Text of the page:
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OKR: manage with transparency and depth

OKR is the abbreviation for ‘Objectives and key results’. In this leadership model, it is not just the management that specifies the targets for the company, but rather the employees and managers who develop the targets together. This management by objectives is transparent, cooperative, modern and highly successful.

The term ‘Objectives and key results’ doesn’t exactly roll off the tongue. John Doerr even jokes about that in his 2018 TED Talk. Doerr, as well as being an icon of the American investment scene, is considered one of the inventors of OKR, together with Intel founder Andy Grove.

The two managers introduced the method at Google in 1999. The company founders Larry Page and Sergey Brin were not exactly enthusiastic, Doerr recalls. But they felt there was no other way to manage the company, so they gave it a go.

Management by objectives: if you can measure it, you can manage it

Google is now one of the most valuable companies and brands in the world. And the company still stands by management by objectives – MbO for short. The foundation for management by objectives dates back to an insight from the 1950s. Peter Drucker, pioneer of modern management theory, said at the time: if you can’t measure it, you can’t improve it.

Successful management with OKR is the natural consequence of that conviction. It is based on two simple factors: measurable ‘key results’ are allocated to every corporate target (‘objective’). These are checked at regular intervals, compared and redefined.

The right focus: the success story of management by objectives and the OKR model

The company objectives specify what should be achieved together. Employees and management develop these objectives in one or more workshops. The measurable key results break down how exactly these objectives are to be reached and how success is to be measured. In this way, after a specified time period, everyone can relatively simply and transparently check whether a company is working successfully. Or, as Intel founder Andy Grove put it: ‘Did I do that, or did I not do that? Yes. No. Simple.’

The clear and intuitive structure of objectives (what?) and key results (how?) is the reason the OKR method is so successful. From Intel, Google and Twitter to mymuesli and Flixbus: having been thought up and tested out in Silicon Valley, it is now not just stock-exchange-listed American and European companies who put their faith in OKR, but also rock stars such as Bono from U2.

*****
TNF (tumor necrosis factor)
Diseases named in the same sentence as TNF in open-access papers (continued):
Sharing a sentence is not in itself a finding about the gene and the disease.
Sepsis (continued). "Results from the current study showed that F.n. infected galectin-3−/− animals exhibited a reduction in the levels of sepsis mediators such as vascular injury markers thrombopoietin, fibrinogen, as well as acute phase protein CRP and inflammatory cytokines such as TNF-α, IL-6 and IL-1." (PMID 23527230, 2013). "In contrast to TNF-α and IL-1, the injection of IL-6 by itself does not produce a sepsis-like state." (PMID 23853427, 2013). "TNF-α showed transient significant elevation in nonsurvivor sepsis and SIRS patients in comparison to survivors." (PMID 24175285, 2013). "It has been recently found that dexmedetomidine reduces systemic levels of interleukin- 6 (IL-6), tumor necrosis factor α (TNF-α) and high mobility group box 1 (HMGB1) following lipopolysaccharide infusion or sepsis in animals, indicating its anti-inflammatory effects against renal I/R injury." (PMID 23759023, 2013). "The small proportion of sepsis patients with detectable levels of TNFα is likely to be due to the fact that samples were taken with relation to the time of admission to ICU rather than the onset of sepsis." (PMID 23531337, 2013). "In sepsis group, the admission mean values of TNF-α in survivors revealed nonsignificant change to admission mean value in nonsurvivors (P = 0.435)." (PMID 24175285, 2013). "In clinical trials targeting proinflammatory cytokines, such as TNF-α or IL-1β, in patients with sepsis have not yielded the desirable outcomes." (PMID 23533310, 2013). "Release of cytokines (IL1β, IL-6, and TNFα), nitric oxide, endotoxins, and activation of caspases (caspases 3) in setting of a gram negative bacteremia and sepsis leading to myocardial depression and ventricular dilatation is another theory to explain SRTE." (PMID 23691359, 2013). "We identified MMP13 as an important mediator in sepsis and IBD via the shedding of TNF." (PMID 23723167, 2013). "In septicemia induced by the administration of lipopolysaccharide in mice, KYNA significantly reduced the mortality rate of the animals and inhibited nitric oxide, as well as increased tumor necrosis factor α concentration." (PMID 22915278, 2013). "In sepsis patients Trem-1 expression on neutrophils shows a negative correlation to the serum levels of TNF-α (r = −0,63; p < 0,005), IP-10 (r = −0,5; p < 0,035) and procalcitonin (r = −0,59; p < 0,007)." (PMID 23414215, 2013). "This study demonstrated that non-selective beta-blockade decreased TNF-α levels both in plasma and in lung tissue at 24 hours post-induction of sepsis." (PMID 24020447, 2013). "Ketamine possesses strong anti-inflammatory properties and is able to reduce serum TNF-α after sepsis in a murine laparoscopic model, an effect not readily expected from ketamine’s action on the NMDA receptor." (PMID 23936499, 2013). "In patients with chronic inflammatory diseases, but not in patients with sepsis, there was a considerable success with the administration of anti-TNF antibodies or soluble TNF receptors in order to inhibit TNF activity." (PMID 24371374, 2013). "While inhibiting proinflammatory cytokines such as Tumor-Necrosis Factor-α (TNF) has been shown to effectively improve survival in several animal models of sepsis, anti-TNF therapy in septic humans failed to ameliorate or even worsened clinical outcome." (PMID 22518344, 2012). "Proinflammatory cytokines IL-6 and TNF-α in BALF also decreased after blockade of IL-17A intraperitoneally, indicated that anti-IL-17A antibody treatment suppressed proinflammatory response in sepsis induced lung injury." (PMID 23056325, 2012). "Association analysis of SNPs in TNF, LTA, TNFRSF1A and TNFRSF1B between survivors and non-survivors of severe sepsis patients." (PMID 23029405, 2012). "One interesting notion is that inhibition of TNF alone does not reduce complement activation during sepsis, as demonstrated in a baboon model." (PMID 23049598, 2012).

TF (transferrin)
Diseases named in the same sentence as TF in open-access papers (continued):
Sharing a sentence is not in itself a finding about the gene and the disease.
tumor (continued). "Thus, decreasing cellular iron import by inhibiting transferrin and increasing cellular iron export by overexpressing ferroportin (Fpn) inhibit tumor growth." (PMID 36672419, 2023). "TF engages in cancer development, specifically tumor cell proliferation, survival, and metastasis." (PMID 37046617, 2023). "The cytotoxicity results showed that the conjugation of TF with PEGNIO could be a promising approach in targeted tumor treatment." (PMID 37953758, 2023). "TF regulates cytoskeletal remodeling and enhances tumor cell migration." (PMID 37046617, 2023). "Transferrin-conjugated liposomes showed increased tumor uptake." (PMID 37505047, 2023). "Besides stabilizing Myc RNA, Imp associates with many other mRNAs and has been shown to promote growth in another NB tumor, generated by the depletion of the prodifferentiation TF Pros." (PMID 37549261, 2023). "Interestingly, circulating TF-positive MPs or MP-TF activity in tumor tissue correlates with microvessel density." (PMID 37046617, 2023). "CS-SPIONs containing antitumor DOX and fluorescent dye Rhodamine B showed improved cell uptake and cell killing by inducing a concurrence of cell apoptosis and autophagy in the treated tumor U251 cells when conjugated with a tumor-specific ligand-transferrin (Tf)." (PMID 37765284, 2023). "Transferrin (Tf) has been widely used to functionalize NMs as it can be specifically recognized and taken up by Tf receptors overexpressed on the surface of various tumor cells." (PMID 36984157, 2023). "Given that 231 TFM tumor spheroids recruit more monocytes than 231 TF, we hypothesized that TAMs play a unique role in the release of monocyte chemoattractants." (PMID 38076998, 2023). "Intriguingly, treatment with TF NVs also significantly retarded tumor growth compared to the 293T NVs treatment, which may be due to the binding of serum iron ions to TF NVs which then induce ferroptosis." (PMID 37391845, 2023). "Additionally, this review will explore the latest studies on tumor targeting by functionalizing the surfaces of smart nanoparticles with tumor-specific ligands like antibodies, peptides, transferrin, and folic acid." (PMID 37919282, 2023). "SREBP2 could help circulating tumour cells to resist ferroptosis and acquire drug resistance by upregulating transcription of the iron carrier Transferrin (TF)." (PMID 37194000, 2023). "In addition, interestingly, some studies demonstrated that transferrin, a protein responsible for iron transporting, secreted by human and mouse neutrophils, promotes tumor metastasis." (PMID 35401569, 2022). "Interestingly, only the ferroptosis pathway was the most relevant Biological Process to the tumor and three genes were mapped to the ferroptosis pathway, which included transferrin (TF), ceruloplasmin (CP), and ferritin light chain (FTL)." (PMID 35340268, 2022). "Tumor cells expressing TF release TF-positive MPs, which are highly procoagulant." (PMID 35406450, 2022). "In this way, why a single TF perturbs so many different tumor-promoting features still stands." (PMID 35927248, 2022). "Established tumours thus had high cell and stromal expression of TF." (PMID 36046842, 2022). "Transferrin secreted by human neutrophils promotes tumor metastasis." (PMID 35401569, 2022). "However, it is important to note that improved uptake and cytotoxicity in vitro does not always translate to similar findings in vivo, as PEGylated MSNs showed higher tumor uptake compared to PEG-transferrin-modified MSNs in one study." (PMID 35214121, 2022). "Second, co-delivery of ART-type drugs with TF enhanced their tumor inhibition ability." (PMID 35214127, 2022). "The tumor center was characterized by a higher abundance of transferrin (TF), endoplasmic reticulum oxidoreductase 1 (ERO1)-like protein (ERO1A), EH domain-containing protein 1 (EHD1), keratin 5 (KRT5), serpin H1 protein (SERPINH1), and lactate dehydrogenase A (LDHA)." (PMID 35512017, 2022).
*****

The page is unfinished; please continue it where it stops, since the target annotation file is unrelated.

The Irish musician has been involved in the legendary Live Aid concerts, the fight against AIDS and debt relief for the world’s poorest countries. All in all, a project of gigantic scope with more than ambitious objectives, which Bono and his team also manage with the help of OKR. The rock star explains that OKR provides an environment for risk and trust where failing is not a fireable offence.

We must realise – and act on the realisation – that if we try to focus on everything, we focus on nothing

Andy Grove

The OKR trick: formulate goals, make them measurable and always stay on the ball

An interesting consequence of this is that the way employees and managers find the right focus and define company objectives together simultaneously ensures that a transparent communication system is created within the company.

The formulation of objectives throws up questions about the vision of the company and the meaning of the work. Team objectives are derived from the company objectives, and ultimately each individual team member can set their own personal objectives. There is a clearly thought-out concept for all these coordination processes throughout the company.

Do you know the OKR management trick? Formulate goals, make them measurable and always stay on the ball #jobwizards #okr http://bit.ly/2UftDOf

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Agile and ambitious: the benefits of management by objectives and OKR

Agile management with the OKR method is thus not a top-down management method driven by external stipulations and figures. Rather, it is about participation, motivation and working satisfaction for all employees, from the management level to the individual teams, departments and their members.

Most companies who work with the OKR model formulate, measure and evaluate their objectives and key results on a quarterly basis. In the initial start phase, the preparation, the objectives are developed in moderated workshops, usually with the support of an OKR coach.

Establishing objectives includes strategic corporate goals introduced by management and the personal goals of each individual employee. In the second phase, the specification, they assign measurable results that they want to work towards for their objectives. In the end, the measured results will be evaluated and assessed. Failing to achieve results or making mistakes is expressly permitted in this process, in line with the motto ‘Sometimes you win, sometimes you learn’.

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